A Ukrainian family facing deportation has won over many New Zealanders with their story, but Prime Minister Jacinda Ardern was careful not to jump on the bandwagon today - emphasising to TVNZ1's Breakfast that she is limited in what she can reveal about their case while it is being considered.
The Shchetkovas, who own popular restaurant La Vista in Auckland's Saint Heliers, arrived in New Zealand six years ago on a long-term business visa.
However, Immigration New Zealand has recently declined their residency, saying their new business was not approved and was not considered to be of "significant value to New Zealand", RNZ reported last week.
In a statement, INZ said the business did not add significant benefit to New Zealand by creating sustained and on-going employment over and above the existing level of employment.
It said the family should make arrangements to leave by July 1, including selling the business if necessary, RNZ reports.
The family believes the decision was "an oversight" and wants the organisation to use common sense and let them stay.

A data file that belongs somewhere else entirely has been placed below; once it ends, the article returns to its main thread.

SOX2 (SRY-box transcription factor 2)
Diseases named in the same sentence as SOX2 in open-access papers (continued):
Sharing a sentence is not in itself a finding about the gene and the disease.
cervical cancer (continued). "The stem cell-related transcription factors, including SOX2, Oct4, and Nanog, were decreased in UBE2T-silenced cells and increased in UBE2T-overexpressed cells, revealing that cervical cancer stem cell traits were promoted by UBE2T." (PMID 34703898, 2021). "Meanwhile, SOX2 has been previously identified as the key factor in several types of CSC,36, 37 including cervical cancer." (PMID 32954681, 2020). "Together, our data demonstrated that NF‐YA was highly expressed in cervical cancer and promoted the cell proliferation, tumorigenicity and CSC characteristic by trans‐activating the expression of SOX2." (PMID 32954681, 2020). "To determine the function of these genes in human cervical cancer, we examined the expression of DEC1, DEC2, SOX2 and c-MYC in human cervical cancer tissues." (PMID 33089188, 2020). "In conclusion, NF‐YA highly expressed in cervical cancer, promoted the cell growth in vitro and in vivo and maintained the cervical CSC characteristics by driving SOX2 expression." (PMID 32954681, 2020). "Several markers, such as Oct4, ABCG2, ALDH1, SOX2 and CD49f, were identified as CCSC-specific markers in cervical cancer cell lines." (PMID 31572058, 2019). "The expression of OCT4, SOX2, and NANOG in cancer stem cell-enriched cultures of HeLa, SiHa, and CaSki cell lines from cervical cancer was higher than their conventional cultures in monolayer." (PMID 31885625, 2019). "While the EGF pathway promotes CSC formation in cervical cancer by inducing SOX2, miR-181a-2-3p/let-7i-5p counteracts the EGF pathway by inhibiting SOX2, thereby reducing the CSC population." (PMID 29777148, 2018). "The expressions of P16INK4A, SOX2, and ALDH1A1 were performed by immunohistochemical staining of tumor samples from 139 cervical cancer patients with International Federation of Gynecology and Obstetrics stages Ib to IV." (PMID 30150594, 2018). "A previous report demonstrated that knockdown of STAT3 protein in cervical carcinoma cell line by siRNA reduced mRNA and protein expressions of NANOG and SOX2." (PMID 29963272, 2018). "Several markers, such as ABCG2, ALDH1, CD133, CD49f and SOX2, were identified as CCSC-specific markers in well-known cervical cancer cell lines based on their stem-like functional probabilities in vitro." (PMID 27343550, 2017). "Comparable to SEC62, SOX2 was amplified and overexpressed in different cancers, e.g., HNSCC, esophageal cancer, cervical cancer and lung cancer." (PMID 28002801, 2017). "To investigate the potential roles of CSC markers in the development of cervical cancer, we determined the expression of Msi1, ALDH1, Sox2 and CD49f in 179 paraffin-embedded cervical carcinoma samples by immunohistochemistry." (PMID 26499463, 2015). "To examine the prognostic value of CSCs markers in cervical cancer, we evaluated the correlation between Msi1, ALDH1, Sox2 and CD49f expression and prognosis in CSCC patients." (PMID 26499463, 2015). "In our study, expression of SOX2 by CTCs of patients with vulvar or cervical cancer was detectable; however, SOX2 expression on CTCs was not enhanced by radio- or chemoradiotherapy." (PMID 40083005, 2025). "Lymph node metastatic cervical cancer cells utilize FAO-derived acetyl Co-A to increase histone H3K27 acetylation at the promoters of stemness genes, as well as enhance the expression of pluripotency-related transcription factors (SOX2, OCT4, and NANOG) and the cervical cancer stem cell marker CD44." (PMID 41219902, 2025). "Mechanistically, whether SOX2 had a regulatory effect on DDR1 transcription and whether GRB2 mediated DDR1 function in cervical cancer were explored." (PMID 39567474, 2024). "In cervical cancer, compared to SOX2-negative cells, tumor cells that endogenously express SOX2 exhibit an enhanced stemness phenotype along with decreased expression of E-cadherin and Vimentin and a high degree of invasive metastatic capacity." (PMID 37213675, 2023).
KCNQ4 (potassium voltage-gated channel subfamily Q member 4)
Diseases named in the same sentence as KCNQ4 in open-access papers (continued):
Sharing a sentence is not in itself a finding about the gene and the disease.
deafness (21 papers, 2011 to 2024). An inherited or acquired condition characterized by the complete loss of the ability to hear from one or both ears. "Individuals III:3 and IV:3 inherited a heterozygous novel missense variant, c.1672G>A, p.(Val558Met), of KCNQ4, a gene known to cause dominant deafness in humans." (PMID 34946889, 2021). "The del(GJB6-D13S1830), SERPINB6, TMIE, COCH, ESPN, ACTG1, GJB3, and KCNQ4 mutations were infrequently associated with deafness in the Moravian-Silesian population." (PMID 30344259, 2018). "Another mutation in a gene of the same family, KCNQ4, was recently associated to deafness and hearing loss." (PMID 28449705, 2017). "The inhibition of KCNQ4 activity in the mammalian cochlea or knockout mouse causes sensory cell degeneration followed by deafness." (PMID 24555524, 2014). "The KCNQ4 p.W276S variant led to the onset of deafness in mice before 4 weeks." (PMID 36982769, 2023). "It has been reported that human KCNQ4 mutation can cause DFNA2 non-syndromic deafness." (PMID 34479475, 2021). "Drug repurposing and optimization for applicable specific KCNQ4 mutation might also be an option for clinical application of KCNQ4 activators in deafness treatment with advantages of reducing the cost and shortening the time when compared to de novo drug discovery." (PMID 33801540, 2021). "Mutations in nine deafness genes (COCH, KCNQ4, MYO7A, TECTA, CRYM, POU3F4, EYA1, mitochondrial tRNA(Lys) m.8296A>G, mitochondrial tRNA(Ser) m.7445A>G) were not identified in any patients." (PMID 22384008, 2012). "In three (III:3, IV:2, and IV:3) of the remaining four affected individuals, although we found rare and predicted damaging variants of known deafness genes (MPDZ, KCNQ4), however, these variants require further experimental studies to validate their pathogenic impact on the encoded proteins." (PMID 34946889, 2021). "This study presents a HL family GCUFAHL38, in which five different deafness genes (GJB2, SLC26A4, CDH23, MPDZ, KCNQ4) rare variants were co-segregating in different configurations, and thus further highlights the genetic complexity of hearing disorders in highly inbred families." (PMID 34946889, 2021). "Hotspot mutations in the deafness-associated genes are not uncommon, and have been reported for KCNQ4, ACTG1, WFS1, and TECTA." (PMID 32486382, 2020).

"They're not currently being deported, they have valid visas that take them through to the middle of the year," Ms Ardern insisted today when pressed on the case by Breakfast host Jack Tame. "I understand that they're actually still in the middle of the process."
To date, the family's case had been dealt with solely by INZ, but the family has since made a claim to take the case to the ministerial level, the PM added.
"Now that it's at that level, things get a little more complicated in what I can say," she said.
The family applied for visas under the entrepreneur category, which Ms Ardern described as having strict criteria to meet - the reason being so that buying businesses is not a default way into New Zealand.
"It's looking for that extra additional employment - you're creating new jobs not just maintaining existing ones - that you're generating a value for New Zealand," she said.
The family told Breakfast last week their business has 17 full-time staff, up from the nine there were when they bought it, and last year the business made a turnover of $1.6 million.
So far, 11,402 people have signed a petition, set up by ACT Party leader David Seymour, in support of the family.